• Michel, Matthieu (Helsingin yliopisto, 2020)
    Hybrid wheat has been the focus of much research for its potential high yield, high protein content and better resistance to biotic and abiotic stresses. Nowadays, only CHA (Chemical Hybridizing Agent) method is used to induce male sterility at a commercial scale. However, this technique is hard to implement on a large production scale and other methods have been investigated for several years. CMS (Cytoplasmic Male Sterility) has been shown to be a promising way to develop hybrid wheat. However, one downside of the technique is the challenging breeding stage step and the associated conversion and restoration process. To fully express the potential gain in yield, the restoration of the cytoplasmic sterility must be complete for the F1 to be fully fertile. In this study, we investigated different methods to assess fertility restoration in nursery and compared the results with the trial notations. The collected data were also used to feed a genomic selection model to predict the behavior of untested hybrids. The results showed a high experimental error of the bagging method originated mostly from human manipulation. The visual scoring showed higher repeatability but was poorly correlated with trial score. A deeper study of the trial scoring revealed an interesting effect coming from the female and an expression of sterility for commercial lines and CHA hybrid checks. Good prediction accuracies were found for genomic selection on both methods, however deeper studies and cross prediction are needed. The multilocation trials remained the best option to score fertility restoration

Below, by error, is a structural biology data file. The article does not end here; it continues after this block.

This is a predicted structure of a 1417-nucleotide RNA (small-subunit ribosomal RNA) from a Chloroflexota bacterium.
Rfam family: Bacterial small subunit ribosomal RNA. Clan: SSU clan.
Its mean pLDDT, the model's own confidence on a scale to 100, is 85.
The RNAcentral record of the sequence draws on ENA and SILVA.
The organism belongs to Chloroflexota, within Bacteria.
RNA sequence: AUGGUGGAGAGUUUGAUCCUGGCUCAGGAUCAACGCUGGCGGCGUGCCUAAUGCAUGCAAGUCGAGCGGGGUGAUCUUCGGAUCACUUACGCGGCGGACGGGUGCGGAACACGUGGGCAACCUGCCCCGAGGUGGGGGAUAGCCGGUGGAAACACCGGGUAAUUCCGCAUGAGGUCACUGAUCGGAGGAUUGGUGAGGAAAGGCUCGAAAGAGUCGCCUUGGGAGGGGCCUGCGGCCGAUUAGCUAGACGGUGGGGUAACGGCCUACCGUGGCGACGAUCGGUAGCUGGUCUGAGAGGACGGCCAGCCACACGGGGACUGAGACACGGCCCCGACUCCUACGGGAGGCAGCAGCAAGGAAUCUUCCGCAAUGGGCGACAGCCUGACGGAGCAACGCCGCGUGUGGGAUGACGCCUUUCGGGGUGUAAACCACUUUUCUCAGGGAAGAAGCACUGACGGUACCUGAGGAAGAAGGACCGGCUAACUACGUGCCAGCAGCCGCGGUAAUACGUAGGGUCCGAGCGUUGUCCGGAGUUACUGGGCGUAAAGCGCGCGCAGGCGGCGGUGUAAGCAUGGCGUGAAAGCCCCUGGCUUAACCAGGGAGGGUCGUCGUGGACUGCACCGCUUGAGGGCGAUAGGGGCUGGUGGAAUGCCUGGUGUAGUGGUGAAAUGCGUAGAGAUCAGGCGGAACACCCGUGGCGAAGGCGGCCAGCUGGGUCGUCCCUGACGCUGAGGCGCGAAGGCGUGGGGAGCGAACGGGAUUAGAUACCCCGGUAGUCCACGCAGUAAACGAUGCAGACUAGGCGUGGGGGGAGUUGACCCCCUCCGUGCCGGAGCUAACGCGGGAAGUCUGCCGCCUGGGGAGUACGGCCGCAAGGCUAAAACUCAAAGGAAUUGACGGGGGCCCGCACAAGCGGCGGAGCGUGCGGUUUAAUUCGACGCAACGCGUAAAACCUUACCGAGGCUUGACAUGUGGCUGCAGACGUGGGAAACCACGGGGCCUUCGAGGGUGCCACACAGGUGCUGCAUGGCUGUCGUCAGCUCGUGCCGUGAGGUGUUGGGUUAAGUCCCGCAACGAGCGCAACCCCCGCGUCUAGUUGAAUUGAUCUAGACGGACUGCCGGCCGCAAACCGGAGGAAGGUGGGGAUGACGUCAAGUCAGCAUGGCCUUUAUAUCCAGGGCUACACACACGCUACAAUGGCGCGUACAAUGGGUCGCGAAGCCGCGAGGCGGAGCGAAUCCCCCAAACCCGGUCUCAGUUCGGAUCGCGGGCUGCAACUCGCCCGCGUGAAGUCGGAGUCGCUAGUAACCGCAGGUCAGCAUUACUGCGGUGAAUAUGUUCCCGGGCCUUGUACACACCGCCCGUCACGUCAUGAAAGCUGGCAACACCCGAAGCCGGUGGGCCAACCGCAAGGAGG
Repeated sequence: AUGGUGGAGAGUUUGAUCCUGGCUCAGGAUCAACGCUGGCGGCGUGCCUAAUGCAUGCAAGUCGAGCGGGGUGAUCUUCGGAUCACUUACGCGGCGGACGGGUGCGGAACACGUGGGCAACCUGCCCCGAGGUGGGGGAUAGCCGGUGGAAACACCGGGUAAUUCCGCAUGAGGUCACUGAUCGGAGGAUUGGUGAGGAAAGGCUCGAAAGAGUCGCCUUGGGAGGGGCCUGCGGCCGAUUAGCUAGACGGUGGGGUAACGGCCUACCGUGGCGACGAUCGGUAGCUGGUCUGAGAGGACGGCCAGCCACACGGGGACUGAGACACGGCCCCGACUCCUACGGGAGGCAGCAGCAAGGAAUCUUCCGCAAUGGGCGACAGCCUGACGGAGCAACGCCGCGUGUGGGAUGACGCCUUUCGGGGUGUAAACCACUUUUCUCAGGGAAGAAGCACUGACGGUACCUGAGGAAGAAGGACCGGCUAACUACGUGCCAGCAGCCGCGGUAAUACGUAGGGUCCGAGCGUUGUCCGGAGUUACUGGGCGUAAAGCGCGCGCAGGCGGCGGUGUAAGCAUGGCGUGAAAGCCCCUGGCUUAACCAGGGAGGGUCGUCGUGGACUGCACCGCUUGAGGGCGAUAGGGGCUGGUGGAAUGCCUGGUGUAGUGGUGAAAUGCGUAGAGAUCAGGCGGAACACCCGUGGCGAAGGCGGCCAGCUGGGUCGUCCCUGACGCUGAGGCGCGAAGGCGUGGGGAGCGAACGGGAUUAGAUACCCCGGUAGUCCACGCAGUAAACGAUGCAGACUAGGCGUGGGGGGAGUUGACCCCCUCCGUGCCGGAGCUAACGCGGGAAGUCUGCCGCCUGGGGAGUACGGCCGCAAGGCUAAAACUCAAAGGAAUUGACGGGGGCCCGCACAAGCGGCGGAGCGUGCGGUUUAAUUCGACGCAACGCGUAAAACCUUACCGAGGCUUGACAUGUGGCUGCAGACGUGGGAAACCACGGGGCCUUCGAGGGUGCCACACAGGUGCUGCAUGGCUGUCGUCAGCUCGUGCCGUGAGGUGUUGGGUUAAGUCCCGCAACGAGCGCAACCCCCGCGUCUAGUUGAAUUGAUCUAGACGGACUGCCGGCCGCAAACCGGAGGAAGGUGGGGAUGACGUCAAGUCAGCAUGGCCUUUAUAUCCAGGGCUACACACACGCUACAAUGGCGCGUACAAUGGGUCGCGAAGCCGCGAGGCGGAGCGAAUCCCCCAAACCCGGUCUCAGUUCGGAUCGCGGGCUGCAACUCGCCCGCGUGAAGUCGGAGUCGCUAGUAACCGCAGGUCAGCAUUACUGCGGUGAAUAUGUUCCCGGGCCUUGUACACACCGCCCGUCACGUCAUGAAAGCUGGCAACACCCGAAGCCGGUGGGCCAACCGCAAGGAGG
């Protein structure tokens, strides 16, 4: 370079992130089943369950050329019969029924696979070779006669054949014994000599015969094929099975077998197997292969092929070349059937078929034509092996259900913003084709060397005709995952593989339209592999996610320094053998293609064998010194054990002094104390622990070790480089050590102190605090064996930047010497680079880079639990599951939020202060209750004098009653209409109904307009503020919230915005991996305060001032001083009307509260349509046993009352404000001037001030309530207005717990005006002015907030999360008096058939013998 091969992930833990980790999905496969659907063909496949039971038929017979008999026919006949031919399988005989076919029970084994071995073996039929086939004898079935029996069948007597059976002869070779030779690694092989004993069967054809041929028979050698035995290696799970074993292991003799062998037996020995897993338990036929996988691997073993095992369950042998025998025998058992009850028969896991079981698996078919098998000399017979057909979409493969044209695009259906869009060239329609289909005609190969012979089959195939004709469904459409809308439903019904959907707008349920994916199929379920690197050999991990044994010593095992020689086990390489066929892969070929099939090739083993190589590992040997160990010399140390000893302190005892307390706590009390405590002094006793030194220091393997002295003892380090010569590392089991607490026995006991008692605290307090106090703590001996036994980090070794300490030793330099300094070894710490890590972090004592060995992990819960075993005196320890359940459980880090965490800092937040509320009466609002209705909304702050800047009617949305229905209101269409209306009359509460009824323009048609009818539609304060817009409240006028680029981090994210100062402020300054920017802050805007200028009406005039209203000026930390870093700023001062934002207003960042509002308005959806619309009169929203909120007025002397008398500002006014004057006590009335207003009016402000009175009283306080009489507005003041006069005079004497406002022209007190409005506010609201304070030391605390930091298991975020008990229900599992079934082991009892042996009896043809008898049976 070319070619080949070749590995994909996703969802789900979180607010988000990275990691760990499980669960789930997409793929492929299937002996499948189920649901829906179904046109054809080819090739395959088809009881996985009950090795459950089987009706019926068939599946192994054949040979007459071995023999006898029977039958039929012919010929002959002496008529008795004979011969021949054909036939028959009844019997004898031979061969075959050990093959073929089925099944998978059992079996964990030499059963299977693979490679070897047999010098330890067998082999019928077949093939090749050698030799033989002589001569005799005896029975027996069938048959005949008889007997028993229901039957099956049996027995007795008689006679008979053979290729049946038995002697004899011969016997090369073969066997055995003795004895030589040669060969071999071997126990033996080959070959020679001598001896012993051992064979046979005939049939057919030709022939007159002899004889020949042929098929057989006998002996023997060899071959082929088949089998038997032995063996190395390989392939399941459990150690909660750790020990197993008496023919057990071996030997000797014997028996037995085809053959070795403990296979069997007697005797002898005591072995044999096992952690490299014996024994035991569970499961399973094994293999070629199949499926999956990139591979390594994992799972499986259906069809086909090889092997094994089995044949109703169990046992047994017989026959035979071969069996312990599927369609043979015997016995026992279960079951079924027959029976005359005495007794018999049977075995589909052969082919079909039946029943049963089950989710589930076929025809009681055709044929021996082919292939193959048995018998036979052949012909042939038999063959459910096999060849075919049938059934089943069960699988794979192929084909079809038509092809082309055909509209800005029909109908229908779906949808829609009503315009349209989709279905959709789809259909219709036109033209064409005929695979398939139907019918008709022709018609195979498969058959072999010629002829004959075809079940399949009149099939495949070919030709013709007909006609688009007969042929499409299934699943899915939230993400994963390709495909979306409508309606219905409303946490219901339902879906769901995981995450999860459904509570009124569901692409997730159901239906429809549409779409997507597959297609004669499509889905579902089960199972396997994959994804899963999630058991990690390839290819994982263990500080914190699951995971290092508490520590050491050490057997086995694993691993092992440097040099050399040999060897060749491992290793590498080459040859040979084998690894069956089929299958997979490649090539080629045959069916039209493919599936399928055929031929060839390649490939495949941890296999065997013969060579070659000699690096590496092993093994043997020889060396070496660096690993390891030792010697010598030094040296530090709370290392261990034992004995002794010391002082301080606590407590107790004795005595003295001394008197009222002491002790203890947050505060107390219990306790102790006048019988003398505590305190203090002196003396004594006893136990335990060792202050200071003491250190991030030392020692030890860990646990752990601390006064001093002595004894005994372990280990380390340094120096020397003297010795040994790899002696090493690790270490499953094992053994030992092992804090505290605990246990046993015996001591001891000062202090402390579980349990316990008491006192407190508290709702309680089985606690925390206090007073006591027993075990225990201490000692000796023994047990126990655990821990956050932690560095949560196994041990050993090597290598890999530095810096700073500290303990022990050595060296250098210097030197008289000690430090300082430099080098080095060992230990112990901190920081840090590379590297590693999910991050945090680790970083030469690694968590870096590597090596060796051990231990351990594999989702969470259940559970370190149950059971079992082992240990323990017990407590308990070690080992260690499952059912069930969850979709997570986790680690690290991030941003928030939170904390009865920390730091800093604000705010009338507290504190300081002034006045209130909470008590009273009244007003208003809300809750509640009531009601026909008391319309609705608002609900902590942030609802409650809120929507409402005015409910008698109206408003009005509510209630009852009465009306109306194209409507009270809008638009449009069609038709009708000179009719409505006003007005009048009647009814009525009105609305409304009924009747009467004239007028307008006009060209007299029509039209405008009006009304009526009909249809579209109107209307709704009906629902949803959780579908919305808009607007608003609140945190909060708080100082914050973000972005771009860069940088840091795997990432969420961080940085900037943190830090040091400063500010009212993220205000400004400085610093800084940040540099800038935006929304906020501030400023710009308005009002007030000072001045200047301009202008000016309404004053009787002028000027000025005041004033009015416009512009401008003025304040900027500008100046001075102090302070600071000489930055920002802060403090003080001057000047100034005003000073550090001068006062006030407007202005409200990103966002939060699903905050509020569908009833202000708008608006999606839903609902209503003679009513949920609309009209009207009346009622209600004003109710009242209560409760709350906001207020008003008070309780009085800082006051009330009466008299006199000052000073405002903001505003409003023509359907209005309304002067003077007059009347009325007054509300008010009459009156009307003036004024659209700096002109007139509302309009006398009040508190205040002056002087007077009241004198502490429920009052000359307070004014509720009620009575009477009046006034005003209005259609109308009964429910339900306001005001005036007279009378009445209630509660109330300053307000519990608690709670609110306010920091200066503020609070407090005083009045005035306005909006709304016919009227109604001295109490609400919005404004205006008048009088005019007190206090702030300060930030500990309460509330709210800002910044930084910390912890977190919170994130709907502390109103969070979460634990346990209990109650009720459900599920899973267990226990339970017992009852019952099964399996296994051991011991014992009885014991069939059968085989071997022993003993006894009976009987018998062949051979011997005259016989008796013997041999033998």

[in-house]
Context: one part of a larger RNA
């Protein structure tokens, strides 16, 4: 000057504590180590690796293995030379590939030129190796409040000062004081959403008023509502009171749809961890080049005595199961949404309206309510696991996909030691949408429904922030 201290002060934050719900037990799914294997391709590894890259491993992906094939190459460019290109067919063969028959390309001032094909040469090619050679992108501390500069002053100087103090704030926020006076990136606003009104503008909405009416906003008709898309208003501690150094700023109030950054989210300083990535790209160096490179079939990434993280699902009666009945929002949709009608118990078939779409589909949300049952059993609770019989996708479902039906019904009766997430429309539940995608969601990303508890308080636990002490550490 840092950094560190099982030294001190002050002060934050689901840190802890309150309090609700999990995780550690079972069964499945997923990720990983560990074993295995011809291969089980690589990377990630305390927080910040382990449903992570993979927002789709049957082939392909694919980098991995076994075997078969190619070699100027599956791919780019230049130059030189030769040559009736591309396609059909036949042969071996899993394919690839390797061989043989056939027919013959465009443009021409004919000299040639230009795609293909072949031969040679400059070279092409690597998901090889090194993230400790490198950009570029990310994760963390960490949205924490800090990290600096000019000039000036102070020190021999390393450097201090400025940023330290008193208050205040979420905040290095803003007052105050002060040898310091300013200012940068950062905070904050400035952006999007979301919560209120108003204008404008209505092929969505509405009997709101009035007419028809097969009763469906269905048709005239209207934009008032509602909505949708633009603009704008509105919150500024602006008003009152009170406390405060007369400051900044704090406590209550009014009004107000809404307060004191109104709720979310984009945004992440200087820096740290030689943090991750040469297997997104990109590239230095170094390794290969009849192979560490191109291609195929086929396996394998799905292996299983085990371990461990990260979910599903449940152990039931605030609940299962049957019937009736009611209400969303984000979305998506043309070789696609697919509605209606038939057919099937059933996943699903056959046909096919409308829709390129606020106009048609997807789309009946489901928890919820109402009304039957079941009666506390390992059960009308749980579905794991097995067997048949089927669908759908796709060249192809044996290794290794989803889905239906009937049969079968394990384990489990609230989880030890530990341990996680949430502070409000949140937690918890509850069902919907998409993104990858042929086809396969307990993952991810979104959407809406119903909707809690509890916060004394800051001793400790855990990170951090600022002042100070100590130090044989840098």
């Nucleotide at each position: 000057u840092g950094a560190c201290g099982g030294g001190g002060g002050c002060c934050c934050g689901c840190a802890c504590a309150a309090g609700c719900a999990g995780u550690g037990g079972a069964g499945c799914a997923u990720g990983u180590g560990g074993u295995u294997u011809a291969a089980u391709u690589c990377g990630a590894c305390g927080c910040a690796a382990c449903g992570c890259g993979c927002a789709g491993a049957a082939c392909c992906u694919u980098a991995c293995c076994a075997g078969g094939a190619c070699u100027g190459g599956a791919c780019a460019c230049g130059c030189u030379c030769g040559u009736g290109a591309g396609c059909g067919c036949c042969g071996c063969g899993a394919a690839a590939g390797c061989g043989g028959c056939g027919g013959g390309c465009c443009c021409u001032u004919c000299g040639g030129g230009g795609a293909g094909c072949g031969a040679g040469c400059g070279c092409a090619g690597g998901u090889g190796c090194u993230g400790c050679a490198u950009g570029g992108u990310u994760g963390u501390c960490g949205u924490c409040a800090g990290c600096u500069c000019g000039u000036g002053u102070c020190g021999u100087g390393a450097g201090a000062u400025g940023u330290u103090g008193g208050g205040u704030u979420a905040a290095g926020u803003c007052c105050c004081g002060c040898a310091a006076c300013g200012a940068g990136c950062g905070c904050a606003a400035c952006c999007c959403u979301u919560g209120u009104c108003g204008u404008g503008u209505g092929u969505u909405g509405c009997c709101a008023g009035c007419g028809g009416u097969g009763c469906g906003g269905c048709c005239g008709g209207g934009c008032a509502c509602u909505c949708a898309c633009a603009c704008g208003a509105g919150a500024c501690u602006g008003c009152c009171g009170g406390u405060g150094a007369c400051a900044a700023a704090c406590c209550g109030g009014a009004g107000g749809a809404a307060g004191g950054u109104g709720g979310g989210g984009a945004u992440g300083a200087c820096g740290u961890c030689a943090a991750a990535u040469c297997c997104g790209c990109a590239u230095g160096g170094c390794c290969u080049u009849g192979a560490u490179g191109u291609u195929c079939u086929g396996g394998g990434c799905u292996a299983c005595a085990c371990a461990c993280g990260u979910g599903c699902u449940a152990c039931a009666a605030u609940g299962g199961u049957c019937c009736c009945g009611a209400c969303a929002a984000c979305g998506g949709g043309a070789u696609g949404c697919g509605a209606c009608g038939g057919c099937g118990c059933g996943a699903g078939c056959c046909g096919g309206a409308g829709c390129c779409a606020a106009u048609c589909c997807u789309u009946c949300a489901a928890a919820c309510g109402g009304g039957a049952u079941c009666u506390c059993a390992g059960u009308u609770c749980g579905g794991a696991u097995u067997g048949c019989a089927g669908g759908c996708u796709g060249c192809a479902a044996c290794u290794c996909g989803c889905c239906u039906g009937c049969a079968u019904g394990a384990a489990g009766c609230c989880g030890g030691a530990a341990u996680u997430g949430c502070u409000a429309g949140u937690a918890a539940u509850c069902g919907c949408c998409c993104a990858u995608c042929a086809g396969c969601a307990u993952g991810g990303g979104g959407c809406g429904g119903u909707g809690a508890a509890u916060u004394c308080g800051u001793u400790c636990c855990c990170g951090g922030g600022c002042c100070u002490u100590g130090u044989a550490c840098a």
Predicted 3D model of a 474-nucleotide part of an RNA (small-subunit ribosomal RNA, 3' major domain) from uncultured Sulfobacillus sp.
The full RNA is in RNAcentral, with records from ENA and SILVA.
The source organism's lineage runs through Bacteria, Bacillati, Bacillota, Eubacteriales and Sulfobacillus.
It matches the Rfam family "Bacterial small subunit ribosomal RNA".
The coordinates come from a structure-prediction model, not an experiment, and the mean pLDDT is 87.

• EFSA Panel Dietetic Prod Nutr (2017)
    Following an application from Laboratoire Nurilia submitted for authorisation of a health claim pursuant to Article 14 of Regulation (EC) No 1924/2006 via the Competent Authority of France, the EFSA Panel on Dietetic Products, Nutrition and Allergies (NDA) was asked to deliver an opinion on the scientific substantiation of a health claim related to Condensyl (R) and decreases sperm DNA damage. High sperm DNA damage is a risk factor for male subfertility/infertility'. Condensyl (R) is a fixed combination of opuntia fruit dry extract, N-acetyl cysteine, zinc, nicotinamide, vitamins B2, B6, B12 and E, and folic acid. The Panel considers that Condensyl (R) is sufficiently characterised. The Panel assumes that the disease that is the subject of the application is male infertility and that the target population for the claim includes males wishing to increase their fertility but excludes males with clinical infertility. The Panel considers that the reduction of DNA sperm damage is a beneficial physiological effect in the context of reducing the risk of male infertility. The applicant provided four human intervention studies conducted in males with clinical infertility, from which no conclusions could be drawn for the scientific substantiation of the claim. The Panel concludes that a cause and effect relationship has not been established between the consumption of Condensyl (R) and reduction of DNA sperm damage in the context of reducing the risk of male infertility. (C) 2017 European Food Safety Authority.